IVF calves are more likely to be dopier
CALVES produced from laboratory (in-vitro) fertilised (IVF) embryos are twice as likely to be larger than average and 10 times as likely to be dopier than calves from natural reproduction.
That said, Dr George Seidel of the Colorado State Universitys Animal Reproduction and Biotechnology Lab, US, told the MIlan Fertility Conference that the calves would develop normally -but require extra care in their first few days of life.
About 1%-2% of calves from IVF embryos would be heavier than average – weighing about 54kg-59kg (120-130lb) at birth compared with 36kg-45kg (80-100lb).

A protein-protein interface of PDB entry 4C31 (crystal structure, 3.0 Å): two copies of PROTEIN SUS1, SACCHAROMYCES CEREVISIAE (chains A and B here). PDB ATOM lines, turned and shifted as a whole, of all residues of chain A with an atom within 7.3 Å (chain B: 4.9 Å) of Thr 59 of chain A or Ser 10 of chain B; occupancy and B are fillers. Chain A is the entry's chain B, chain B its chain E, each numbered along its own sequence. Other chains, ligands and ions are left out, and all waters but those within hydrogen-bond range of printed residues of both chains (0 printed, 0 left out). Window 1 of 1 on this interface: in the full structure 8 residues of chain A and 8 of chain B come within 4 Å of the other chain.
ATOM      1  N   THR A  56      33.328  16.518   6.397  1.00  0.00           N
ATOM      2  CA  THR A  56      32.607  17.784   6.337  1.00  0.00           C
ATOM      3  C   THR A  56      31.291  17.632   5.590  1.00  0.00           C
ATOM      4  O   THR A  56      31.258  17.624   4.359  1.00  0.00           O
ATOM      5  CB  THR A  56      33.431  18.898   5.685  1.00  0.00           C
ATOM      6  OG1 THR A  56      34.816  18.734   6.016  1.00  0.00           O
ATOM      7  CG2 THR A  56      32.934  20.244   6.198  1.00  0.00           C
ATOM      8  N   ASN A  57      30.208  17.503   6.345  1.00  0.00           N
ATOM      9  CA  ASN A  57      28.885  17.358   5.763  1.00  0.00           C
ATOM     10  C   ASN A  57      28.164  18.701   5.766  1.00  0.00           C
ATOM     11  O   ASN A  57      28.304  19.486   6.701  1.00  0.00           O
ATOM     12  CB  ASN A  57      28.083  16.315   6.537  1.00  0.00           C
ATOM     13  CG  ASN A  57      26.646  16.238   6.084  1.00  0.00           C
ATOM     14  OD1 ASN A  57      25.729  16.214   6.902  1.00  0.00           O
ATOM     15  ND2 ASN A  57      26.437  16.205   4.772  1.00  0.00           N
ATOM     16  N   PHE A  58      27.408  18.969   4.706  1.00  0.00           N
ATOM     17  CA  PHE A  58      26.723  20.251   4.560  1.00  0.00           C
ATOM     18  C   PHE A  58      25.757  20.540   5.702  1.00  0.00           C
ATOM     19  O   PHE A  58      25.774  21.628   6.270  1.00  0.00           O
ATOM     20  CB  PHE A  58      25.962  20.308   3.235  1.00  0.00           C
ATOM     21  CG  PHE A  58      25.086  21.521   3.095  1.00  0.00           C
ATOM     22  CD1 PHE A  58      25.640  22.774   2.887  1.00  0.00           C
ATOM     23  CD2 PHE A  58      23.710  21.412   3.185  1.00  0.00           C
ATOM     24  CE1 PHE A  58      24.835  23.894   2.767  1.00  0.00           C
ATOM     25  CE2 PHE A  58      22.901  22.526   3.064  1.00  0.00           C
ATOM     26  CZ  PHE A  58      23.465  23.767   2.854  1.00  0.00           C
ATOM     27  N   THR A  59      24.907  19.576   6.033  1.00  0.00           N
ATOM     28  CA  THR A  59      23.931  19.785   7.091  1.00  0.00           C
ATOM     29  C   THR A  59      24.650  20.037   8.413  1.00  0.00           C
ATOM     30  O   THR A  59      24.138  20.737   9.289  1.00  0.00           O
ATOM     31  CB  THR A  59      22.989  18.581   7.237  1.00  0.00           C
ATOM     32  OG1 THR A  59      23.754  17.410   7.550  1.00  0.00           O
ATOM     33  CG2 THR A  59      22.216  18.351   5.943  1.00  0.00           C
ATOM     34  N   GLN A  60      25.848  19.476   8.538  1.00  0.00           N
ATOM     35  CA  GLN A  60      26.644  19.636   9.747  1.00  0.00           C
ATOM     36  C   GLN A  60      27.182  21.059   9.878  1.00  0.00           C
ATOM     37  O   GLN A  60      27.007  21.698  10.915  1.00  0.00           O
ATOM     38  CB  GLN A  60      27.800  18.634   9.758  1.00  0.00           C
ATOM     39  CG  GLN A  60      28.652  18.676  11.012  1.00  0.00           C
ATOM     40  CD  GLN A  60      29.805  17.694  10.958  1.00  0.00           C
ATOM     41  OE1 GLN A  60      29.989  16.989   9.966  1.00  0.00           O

More common was incidence of "dopey calf" syndrome, with about 10% of IVF embryos producing such calves. This compares with normal reproduction which produces about 1-2% of doppy calves, especially in pedigree herds.
"These dopey calves fail to get up and nurse and need good management early on," he said.
Dr Seidal said extra risk of "dopiness" with IVF calves could be because the calf is one of the 1%-2% that are larger at birth -and a difficult calving might make it weak. But a more likely reason was that the placenta had failed to develop normally.
Based on evidence from human IVF, Dr Seidal believed the placenta could be transporting too much energy-rich glucose to the calf. This would explain its large size in some cases – and the dopey effect in others. Once born it suffers a large energy drop and lacks vigour. *